Thorn v. Adams

865 P.2d 417 (1993)

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Thorn v. Adams

Oregon Court of Appeals
865 P.2d 417 (1993)

Facts

Adams (defendant) owned a car. Adams’s son-in-law, Richard, took the car to a car dealership and repair shop named Gateley’s Fairway Motors (Gateley’s). Richard left the car at Gateley’s for repairs. Though Richard inquired about the car’s estimated value, Richard never gave Gateley’s the authority to sell the car. Nevertheless, Thorn (plaintiff) saw the car on Gateley’s lot, and Gateley’s sold the car to Thorn. Once Richard found out, Richard demanded the car back. Thorn refused, sued Adams for conversion, and sought a court order requiring Adams to transfer the car’s certificate of title to Thorn. Adams counterclaimed and sought a court order requiring Thorn to return possession of the car or to pay Adams the car’s fair market value. Both parties moved for summary judgment. The trial court ruled in Thorn’s favor based on the entrustment rule, and ordered Adams to transfer the car’s certificate of title to Thorn and to take such other actions as reasonably necessary to register the car in Thorn’s name. On appeal, Adams argued that even if the entrustment rule applied under the circumstances, the entrustment rule did not apply to Thorn because Thorn was not a buyer in the ordinary course of business. More specifically, Adams argued that the exclusive method for transferring title to a car is by transferring the certificate of title, and that Thorn should have known the transaction was unusual when Gateley’s did not transfer the certificate of title simultaneously with the purchase such that Thorn did not purchase the car in good faith.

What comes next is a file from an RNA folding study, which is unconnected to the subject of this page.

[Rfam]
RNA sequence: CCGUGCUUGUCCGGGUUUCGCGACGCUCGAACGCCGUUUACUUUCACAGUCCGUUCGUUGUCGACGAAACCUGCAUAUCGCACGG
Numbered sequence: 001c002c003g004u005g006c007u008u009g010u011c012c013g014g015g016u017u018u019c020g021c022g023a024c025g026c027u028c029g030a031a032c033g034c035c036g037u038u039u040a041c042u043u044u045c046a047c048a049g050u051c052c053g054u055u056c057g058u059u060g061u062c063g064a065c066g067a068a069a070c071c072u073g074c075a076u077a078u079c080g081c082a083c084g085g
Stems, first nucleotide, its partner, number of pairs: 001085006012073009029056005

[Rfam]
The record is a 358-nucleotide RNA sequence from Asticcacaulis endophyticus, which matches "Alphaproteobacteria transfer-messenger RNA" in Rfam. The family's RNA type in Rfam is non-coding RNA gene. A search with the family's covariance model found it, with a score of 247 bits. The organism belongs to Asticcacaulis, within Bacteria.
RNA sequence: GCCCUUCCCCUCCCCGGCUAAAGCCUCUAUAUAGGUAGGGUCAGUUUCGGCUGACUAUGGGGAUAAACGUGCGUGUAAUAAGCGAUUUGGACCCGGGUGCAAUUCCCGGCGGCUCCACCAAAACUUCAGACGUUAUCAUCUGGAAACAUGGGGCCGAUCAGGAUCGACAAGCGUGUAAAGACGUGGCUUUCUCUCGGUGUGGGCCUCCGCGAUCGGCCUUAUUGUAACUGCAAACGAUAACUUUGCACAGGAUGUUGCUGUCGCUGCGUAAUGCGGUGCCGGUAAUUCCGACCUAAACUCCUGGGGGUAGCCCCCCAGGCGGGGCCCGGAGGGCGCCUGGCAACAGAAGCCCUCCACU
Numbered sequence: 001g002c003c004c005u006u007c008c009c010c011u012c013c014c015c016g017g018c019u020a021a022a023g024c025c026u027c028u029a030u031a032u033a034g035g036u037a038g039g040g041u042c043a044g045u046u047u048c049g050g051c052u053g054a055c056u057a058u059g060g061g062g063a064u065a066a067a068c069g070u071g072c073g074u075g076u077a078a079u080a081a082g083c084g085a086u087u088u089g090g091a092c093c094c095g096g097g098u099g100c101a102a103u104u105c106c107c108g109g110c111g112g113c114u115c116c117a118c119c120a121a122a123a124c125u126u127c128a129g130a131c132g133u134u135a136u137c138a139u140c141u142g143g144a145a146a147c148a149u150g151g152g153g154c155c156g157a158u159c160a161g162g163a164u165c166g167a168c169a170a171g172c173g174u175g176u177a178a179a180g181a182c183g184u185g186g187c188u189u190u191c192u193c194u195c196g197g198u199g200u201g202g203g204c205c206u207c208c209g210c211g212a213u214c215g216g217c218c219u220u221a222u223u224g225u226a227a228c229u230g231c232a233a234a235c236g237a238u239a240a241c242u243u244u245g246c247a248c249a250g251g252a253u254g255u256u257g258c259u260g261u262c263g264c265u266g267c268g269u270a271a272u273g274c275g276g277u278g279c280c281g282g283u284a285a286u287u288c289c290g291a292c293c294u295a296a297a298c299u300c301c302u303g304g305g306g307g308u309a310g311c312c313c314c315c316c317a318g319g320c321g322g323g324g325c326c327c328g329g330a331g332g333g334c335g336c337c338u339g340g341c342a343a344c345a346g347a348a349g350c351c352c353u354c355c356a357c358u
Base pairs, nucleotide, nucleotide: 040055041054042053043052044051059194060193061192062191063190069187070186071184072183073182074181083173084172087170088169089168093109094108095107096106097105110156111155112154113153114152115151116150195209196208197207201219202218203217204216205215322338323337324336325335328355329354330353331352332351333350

Rule of Law

Issue

Holding and Reasoning (Leeson, J.)

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